14 party-lists proclaimed
Velarde’s ‘Buhay’ out to repeal RH Law
The Commission on Elections has proclaimed 14 winning party-list groups, led by the Buhay Hayaan Yumabong (Buhay) of Catholic evangelist Mike Velarde, guaranteeing them at least one seat each in the 16th Congress after they garnered 2 percent of the total votes cast for the party-list election on May 13.
Comelec Chairman Sixto Brillantes said the poll body will proclaim on Monday the party-list groups that will get the remaining 44 seats up for grabs, if there are no delays arising from issues that may be raised by 12 disqualified party-list groups.
At least 58 congressional seats are reserved for party-list groups.
“There are 14 party-list groups that will be entitled to at least one seat. They will not be affected whether we include the votes of the 12 disqualified party-list groups or not. That’s why we already proclaimed the 14,” Brillantes said.
Asked what they plan to do in Congress, former Manila mayor Lito Atienza, one of the Buhay nominees who will occupy three congressional seats, said the group is eyeing the possible repeal or amendment of the Reproductive Health (RH) Law.
The 15th Congress passed the law in December but the Supreme Court suspended its implementation for 120 days and set oral arguments on June 18.
“Obviously our people, our electorate, identified themselves with our advocacies and what we explained during the campaign,” Atienza said in an interview on the ABS-CBN News Channel.
“If we have the opportunity to do so, I am committed to support a repeal of the law or at least amending it eventually so that we will remove the totally condemnable provisions,” he said.
Meantime, Brillantes said the Comelec will announce Monday exactly how many seats the 14 winners would get, according to a formula prescribed by the Supreme Court.
Aside from Buhay, the 13 other party-list groups are Advocacy for Teacher Empowerment Through Action Cooperation and Harmony Towards Educational Reforms (A Teacher), Bayan Muna, 1st Consumer Alliance for Rural Energy, Inc. (1-Care), Akbayan Citizens’ Action Party (Akbayan), Ako Bicol Political Party (AKB), Abono Party-list (Abono), OFW Family Club, Inc. (OFW Family), Gabriela Women’s Party (Gabriela), Cooperative Natcco Network Party, Coop-Natcco), Agricultural Sector Alliance of the Philippines (AGAP), Citizens’ Battle Against Corruption (Cibac), Magdalo Para sa Pilipino (Magdalo), and An Waray.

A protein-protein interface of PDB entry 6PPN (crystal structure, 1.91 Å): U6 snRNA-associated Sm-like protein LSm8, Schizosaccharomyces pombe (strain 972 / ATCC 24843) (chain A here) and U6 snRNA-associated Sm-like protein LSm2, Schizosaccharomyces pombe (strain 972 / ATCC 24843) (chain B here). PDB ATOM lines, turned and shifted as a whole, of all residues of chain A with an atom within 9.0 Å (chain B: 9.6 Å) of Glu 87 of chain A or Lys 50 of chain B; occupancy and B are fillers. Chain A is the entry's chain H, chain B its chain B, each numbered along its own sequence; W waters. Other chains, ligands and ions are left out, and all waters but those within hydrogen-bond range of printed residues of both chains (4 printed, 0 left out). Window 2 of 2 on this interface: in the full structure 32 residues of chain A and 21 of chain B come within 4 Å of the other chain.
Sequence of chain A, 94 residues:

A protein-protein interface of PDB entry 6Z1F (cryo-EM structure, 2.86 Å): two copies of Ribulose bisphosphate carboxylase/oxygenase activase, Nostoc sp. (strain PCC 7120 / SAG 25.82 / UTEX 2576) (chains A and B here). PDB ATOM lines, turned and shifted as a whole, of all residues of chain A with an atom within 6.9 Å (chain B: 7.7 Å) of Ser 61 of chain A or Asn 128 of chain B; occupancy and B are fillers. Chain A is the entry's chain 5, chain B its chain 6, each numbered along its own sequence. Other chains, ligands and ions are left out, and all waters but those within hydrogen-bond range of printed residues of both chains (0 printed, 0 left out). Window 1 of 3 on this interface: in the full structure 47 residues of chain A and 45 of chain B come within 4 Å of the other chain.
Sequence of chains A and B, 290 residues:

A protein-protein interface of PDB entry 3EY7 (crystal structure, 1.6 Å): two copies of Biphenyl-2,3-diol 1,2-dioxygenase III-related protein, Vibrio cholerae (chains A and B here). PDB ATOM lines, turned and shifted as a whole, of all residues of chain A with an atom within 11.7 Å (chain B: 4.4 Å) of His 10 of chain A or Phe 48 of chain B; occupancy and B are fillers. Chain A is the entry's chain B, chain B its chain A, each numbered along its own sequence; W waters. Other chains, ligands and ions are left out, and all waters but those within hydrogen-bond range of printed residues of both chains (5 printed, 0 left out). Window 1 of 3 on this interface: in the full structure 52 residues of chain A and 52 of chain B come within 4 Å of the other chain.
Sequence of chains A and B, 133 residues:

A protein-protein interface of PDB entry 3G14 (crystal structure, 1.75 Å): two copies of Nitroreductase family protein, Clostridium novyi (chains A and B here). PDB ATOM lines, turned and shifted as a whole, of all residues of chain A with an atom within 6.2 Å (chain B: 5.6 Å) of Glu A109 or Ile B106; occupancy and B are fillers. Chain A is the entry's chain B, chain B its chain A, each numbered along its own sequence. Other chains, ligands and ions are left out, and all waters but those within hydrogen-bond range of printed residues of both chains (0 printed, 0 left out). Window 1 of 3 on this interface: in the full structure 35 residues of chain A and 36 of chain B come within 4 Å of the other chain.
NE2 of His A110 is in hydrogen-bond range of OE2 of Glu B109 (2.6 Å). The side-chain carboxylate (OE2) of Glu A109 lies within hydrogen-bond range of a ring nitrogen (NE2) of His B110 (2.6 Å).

Brillantes said the votes of the 12 disqualified party-list groups were still included in the canvassing of the votes.
He added, however, that those seeking relief from the Supreme Court but who fail to get a restraining order will be considered disqualified.
On the other hand, if the Supreme Court steps in, this will only affect the last three slots for the party-list groups, Brillantes said.
One problem was the disqualified Senior Citizens group, which obtained 552,724 votes. The group’s lawyers have argued that disqualifying the group would disenfranchise half a million voters, Brillantes said.
Two militant lawmakers on Friday accused the Comelec of illegal “maneuvering” and indecisiveness on the 12 disqualified groups, three of which had garnered enough votes to win.
Gabriela Rep. Luzviminda Ilagan said she believed at least one or two of the groups would be proclaimed as the Comelec flip-flopped.
“Isn’t it suspicious that after undue haste in senatorial proclamations, the Comelec suddenly sputters to a questionable delay, raising suspicions of maneuvering?” Ilagan said.
Under the law, Ilagan said, the disqualified partyl-ist groups have an option to seek a reversal of the Comelec proclamation by running to the House of Representatives Electoral Tribunal, which has exclusive jurisdiction on all post-proclamation protests in the congressional race.
“Since election laws render Comelec decisions final and executory five days after it was issued, the poll body is enjoined from counting the ballots of the disqualified groups,” she said.
Ilagan demanded Brillantes to decide on the disqualification and to stick to the decision, saying further delaying the proclamation of winners is not only unfair but also raises strong suspicions of poll fraud.
According to their computations, Gabriela and Bayan Muna were entitled to at leat two seats each in the House, Ilagan said.
Bayan Muna Rep. Neri Colmenares also slammed the Comelec.
“The delay only raises the possibility of fraud by losing party-list groups,” Colmenares warned.
He said records show that the Supreme Court has upheld the disqualification of the 12 groups when it remanded to the Comelec their petitions seeking the annulment of the poll body’s ruling to bar them from the 2013 polls. With Maricel V. Cruz
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